Maggy Hurchalla hijacks court’s order

Ruling in Lake Point case delayed by yet another hearing

A jury took only 90 minutes on Valentine’s Day to find environmentalist Maggy Hurchalla, a former Martin County commissioner, liable for tortious interference. Now, two weeks later, the court still has not yet issued the order that awards Lake Point Restoration $4.4 million in damages.

Hurchalla filed a procedural complaint against Lake Point, as well as asked the court to consider a filing made nearly five years ago in the Lake Point case. The hearing is Wednesday, Feb. 28, at the Martin County Courthouse before Judge William Roby.

Hurchalla’s attorney, Virginia Sherlock, also filed a motion Feb. 20 charging bias against Roby in a totally separate case in litigation between the South Florida Water Management District and the Everglades Law Center.

Hurchalla asked for Roby’s recusal in the SFWMD case based on Hurchalla’s perception of political bias during her own trial Feb. 5-14, in which she lost. The motion was denied Feb. 22 based on Florida’s rules of judicial administration with no comment from the court.

It was the second time that Hurchalla charged Roby with bias, and the second judge that Hurchalla demanded be recused in the civil case that has spanned more than five years. Filed by Lake Point Restoration in February 2013, the 2,200-acre rock mine and water restoration project in western Martin County charged that Hurchalla had misrepresented its project to Martin County commissioners and others in an attempt to cancel the county’s contract with Lake Point and the SFWMD.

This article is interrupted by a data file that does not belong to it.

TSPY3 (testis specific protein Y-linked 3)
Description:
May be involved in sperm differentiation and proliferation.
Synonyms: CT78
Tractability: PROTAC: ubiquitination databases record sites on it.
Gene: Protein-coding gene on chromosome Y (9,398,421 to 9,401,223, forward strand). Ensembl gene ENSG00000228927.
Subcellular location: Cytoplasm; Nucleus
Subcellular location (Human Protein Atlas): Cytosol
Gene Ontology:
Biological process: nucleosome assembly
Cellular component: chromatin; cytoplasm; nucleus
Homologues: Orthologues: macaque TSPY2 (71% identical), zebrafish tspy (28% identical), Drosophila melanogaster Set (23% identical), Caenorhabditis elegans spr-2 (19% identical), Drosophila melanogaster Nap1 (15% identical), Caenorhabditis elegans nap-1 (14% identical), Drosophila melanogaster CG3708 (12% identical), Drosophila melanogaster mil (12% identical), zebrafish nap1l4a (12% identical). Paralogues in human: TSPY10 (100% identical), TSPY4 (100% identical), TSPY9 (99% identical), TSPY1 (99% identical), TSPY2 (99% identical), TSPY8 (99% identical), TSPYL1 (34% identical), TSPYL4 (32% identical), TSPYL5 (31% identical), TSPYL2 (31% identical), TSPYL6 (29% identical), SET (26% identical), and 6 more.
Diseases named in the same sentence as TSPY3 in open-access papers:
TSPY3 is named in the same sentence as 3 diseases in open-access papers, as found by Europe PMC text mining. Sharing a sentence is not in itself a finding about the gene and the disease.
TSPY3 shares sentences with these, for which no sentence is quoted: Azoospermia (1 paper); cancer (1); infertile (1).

A jury ruled in Lake Point’s favor on Feb. 14.

Sherlock’s motions, delaying the Valentine’s Day verdict against Hurchalla for interfering in Lake Point’s contracts, objected to two things: First, that Lake Point attorney Ethan Loeb had not submitted the proposed order to Sherlock for approval of the language prior to forwarding it to the judge to sign, and second that Lake Point’s count for injunctive relief against Hurchalla, which had been dismissed in October 2013, be heard again.

Lake Point charged that Hurchalla’s motive was to delay imposition of the jury’s verdict and to re-frame the trial’s outcome by having one count of Lake Point’s complaint dismissed, although it had not been heard during Hurchalla’s trial, according to court records.

At the time of the initial ruling in October 2013 asking for the injunction, Circuit Court Judge Thomas McCann ruled that the damage to Lake Point’s business as the result of Hurchalla’s alleged interference had already been done, so filing an injunction to stop her from causing further damage would be a moot point, according to court records. His ruling left the door open (without prejudice) for Lake Point to rewrite and resubmit its complaint to the court within 20 days.

Lake Point chose not to rewrite that count.

Now Sherlock has asked for the additional hearing to rule that the count be dismissed with prejudice as part of her objection to submission of the final order, which she says violates the rules of civil procedure as currently written.

Sherlock herself broke some rules of civil procedure early in the Hurchalla trial, according to court records, prior even to opening arguments, when she submitted an order to the judge for his signature without Lake Point’s prior approval of its wording.

In that instance, the court’s order was to prohibit Lake Point from introducing into evidence against Hurchalla the results of the arbitration of its public records case against Martin County that Lake Point won, of mentioning the delay in receiving public records from the county, or the pending criminal charges against county commissioners.